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Tunnelling into Norfolk’s Stone Age flint mines


It has often been described as a lunar landscape, and though it is certainly unusual, it is far too green for that. To my mind, it evoked images of a grassed-over, World War I, bomb-cratered battlefield. It is, however, very much older. In fact Grimes Graves, which lie in the heathlands of south-west Norfolk, date back to the late Neolithic period of around 5000 years ago.

Grimes Graves, Norfolk

I approached this English Heritage site through Thetford Forest after a 40-minute drive from Norwich. The car park was situated at the north-western end of the 37-hectare clearing, about 100 metres from the small visitor centre. Its position at the periphery was determined by the need not to damage any of the ancient remains.

Despite its name, Grimes Graves is not a cemetery, though it has functioned as such during its long history. It was named by Anglo-Saxon settlers, who thought it had been created by their god, Grim, also known as Woden. Its primary purpose was in the mining of a high-quality black flint that was much sought after by Stone Age peoples for the manufacture of axes and arrowheads. Each of the 433 depressions represented a separate shaft, though some had been linked by underground tunnels.

Grimes Graves, NorfolkThe origin of the hollows was a mystery until the late 1860s, when Canon William Greenwell excavated one of them. Further excavations followed up to the 1970s, by which time the site had been established as one of ten acknowledged flint mines in England. It remains the only one in which one of the shafts is open to the public.

The visitor centre has a small display illustrating a concise history of the area. This region of East Anglia is known as Breckland, and was occupied by Neolithic farmers more than 6000 years ago. Following the retreat of the glaciers at the end of the last Ice Age, some 11000 years ago, the land was colonised by birch scrub and trees. The early settlers cut clearings in the forest and began to grow crops and mine for the flint. The mediaeval era saw the extensive breeding here of rabbits for their meat and skins. This, in turn, led to the evolution of a heathland vegetation and a wildlife habitat consisting of a rare combination of flora and fauna.

Grimes Graves, NorfolkThe geology is also significant and is composed of successive sedimentary layers of chalk and flint, topped by the sand and gravel left behind by the glaciers. As a result of the geology and biology, Grimes Graves is now a Site of Special Scientific Interest.
Also in the visitor centre is a display of the implements the miners used to dig the flint. With metals not yet discovered, the rock was excavated using deer antlers and the shoulder blades of cattle.

From the visitor centre, I descended the few steps to a small annexe that stood over the entrance to Pit 1. A nine-metre ladder brought me down farther, through the rock strata to the floor of the mine. At the top, the shaft was ten metres wide, tapering to a little under four metres at the bottom. Layers of black, shiny flint protruded at intervals from the lighter coloured chalk walls. Six horizontal tunnels radiated away from the floor. These were closed off by metal grills, but it was possible for me to crawl, at the cost of dirty trousers, into the entrances to look through the galleries, some of which were known to run into adjacent mines. The guide from the visitor centre informed me that much of the mining must have been carried out in darkness, as little evidence of soot from torches or candles had been found on the walls of the mines.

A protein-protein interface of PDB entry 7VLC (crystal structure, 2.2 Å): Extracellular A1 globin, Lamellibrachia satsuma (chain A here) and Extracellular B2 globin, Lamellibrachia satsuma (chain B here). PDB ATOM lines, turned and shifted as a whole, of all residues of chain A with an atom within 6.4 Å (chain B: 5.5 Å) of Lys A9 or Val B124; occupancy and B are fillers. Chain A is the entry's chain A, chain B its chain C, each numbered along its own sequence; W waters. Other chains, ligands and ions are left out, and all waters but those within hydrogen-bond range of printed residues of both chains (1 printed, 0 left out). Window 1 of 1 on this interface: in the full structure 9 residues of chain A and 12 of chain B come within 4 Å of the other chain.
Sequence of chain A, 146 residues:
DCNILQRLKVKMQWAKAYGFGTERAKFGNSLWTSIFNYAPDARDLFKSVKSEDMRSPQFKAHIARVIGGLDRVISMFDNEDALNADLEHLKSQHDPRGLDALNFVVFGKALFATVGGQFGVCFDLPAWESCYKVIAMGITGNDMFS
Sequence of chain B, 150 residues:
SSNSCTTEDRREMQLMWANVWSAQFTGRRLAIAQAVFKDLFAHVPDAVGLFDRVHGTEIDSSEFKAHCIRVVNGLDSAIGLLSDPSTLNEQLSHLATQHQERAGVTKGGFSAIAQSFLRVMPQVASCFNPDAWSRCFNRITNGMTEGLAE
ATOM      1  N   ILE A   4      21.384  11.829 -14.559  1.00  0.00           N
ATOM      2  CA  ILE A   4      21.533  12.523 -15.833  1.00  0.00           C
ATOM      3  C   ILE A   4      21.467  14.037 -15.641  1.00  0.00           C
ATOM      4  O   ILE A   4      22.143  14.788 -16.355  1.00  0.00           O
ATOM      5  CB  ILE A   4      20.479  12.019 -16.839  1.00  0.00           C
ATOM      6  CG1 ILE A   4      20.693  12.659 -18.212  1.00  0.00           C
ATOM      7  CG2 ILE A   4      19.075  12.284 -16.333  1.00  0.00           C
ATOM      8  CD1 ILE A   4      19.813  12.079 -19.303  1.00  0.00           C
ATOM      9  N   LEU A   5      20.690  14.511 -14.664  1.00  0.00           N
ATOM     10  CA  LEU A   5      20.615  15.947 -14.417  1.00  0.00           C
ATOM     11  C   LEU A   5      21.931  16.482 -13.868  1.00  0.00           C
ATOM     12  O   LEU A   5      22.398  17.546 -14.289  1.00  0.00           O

Grimes Graves, Norfolk

Emerging from Pit 1, I followed one of numerous meandering tracks for 200 metres to Grimshoe Mound, at the eastern edge of the site. This small hill, which commands a raised view over the area, served as a meeting place and court during Anglo-Saxon times. Grimes Graves remained in use as a source of flint until around 1450 BC, well into the Middle Bronze Age. Worked-out pits also appear to have been used to dispose of rubbish, and during the later Iron Age, local people turned to them to bury their dead.

Just south of Grimshoe Mound is the original site of Canon Greenwell’s 1868-70 explorations. Further excavations of this pit were undertaken in the mid 1970s by archaeologists from the British Museum. The pit is now closed with a concrete cover.

Grimes Graves, Norfolk

The ever popular television comedy series, Dad’s Army was largely filmed in the Breckland region of Norfolk. A direct link between the fictional and the real can be seen at Grimes Graves, in two sets of further depressions, much shallower and smaller in area than the main ones, at the eastern and western edges, near Grimshoe Mound and the Visitor Centre. These are the remains of foxholes dug by the Home Guard during World War II, in preparation for a possible invasion by gliders carrying German troops.

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